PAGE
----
Using the generator I posted, here are the distributions of response times (collapsed over all values of x) of the anticipatory response for 10 realizations of the generating process (i.e. draws of the mus and sigmas):
image

The varying x can obscure the distribution, so here’s what it looks like with a constant x-value
image

As you can see, none of these look much like a shifted lognormal. So, to use the shifted lognormal model would mean rejecting the structure of the data generating process I’m positing. That might be the correct thing to do, but I’m not willing to abandon it just yet.

Oh! Yes, I see now that I hadn’t looked properly at what you were doing with the CDF/hazard. I considered recommending a negative-log-normal with zero set to the cued time, but the more I think about it the more your strategy of using the hazard function makes more sense as a theory-informed approach.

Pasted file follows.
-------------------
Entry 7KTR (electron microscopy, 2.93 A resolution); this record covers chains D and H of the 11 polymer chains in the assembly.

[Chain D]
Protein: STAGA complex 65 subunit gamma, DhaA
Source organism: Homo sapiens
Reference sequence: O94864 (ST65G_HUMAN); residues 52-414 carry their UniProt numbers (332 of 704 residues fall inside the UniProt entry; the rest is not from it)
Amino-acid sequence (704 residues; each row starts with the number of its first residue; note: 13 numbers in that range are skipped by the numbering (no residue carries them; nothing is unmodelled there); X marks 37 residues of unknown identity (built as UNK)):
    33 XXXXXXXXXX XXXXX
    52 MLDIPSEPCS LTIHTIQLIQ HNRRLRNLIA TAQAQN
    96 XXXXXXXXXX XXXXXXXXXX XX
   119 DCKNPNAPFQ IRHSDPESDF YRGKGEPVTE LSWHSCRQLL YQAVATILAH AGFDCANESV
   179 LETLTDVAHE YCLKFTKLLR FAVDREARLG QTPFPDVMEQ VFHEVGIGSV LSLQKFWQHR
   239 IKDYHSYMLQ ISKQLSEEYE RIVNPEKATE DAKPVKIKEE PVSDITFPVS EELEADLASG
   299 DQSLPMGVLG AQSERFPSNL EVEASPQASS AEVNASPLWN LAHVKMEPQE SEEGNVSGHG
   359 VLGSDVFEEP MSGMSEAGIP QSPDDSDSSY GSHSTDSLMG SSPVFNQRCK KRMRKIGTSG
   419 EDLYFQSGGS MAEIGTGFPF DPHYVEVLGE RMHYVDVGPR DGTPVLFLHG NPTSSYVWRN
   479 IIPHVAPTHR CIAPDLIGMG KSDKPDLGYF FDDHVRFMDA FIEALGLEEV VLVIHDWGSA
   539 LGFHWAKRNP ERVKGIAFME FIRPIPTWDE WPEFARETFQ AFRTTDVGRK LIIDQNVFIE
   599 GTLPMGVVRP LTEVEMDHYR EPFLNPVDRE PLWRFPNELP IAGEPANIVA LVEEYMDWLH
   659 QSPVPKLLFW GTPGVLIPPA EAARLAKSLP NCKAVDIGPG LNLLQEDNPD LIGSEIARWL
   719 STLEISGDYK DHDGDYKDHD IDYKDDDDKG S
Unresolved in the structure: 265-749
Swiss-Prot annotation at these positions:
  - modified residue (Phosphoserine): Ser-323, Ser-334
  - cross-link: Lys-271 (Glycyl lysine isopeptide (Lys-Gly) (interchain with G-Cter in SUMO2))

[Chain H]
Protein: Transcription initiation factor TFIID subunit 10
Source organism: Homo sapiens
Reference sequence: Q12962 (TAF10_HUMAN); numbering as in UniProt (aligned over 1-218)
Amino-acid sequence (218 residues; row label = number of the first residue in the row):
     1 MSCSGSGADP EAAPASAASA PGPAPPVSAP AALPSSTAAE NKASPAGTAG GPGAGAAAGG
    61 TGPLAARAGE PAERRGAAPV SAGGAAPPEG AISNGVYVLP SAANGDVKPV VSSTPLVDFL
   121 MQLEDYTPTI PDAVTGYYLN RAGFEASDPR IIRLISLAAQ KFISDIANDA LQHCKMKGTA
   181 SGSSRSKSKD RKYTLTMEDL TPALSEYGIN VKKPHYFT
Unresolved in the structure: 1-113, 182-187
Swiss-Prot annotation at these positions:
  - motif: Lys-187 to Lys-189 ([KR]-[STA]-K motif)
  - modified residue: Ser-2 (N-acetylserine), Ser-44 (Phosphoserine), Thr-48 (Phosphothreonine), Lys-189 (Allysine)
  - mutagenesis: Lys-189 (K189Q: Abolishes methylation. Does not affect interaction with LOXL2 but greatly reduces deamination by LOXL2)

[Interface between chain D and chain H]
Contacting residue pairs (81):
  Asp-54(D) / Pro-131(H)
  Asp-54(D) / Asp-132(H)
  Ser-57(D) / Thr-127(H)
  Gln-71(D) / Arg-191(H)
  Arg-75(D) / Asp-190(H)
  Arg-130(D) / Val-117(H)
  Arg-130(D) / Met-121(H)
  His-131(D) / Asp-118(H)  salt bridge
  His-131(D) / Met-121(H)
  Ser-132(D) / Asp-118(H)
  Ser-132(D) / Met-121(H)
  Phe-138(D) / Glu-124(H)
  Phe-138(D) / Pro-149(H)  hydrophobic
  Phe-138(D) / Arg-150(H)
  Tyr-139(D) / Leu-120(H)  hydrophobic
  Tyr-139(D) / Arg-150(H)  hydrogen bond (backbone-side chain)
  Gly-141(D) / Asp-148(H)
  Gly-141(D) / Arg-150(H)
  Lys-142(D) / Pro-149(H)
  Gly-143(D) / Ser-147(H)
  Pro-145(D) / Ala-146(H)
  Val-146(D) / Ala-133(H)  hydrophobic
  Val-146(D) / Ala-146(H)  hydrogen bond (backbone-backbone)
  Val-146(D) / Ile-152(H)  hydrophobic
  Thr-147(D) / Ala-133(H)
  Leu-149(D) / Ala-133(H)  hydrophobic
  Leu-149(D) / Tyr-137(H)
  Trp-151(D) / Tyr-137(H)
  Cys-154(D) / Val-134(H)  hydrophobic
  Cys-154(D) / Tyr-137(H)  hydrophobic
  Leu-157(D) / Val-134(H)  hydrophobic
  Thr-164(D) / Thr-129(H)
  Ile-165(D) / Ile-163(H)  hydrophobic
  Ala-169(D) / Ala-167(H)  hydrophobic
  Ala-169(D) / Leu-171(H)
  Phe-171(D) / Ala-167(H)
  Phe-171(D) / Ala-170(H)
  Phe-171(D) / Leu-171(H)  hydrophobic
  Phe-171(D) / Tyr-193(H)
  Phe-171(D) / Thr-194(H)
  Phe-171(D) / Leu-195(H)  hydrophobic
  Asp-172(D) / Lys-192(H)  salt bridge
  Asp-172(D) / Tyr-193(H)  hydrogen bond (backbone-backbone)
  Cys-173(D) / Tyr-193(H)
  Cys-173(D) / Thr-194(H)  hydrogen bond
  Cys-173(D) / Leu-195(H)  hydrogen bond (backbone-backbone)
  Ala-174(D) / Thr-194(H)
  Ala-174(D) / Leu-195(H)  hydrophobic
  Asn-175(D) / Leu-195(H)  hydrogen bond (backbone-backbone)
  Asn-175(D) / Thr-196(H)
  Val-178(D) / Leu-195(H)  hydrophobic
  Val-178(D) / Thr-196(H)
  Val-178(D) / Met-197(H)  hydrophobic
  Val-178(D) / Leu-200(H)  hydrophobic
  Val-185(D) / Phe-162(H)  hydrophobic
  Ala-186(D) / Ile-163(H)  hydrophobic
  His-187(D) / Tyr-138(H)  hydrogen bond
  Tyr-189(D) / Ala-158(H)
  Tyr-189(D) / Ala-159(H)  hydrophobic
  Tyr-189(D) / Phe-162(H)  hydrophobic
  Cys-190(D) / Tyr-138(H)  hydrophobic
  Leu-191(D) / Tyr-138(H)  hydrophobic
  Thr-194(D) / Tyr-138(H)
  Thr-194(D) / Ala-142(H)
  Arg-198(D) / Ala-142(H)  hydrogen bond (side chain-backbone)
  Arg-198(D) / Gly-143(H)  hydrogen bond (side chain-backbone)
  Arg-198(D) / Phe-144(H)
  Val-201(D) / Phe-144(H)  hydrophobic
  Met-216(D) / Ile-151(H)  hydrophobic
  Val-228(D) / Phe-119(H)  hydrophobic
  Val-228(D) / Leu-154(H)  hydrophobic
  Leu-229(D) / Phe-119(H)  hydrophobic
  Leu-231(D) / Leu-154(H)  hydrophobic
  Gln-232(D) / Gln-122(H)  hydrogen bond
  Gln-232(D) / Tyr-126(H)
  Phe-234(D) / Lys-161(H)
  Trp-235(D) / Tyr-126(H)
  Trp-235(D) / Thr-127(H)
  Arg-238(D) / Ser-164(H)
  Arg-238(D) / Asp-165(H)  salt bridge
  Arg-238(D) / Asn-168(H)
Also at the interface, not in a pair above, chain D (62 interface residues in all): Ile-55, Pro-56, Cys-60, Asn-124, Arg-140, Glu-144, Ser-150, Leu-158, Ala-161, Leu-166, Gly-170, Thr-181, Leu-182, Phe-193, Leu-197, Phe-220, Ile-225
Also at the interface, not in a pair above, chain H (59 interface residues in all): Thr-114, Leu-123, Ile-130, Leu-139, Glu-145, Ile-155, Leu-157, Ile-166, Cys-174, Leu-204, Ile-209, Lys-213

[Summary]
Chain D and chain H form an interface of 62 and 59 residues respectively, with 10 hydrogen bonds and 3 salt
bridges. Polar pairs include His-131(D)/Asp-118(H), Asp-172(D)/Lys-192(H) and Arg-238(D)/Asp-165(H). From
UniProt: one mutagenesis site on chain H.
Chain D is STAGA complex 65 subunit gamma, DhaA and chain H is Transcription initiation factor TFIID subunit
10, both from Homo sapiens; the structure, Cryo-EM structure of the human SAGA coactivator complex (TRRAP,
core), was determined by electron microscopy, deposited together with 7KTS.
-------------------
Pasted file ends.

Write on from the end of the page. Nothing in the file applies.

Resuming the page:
It took some doing, but it seems that integrating out the hidden E event has worked. I ended up calculating integrals with trapezoid integration.

Why not use integrate_1d?

In tests, my integrator returned values very close to the built-in integrate_1d when parameters were pretty close to the typical set. When the parameters got out into their tails, though, integrate_1d would fail because it detected errors bigger than the tolerance, but those errors were on the order of 10^{-200}. I figure this had to do with underflow, so I tried to build some simple checks into my version that let it manage anyway.

And thanks to @mike-lawrence for the tip to use Weibull priors instead of half-normal for the standard deviation parameters; that seems to keep the sampler from letting those get too close to zero. That solved my last few problems with divergences.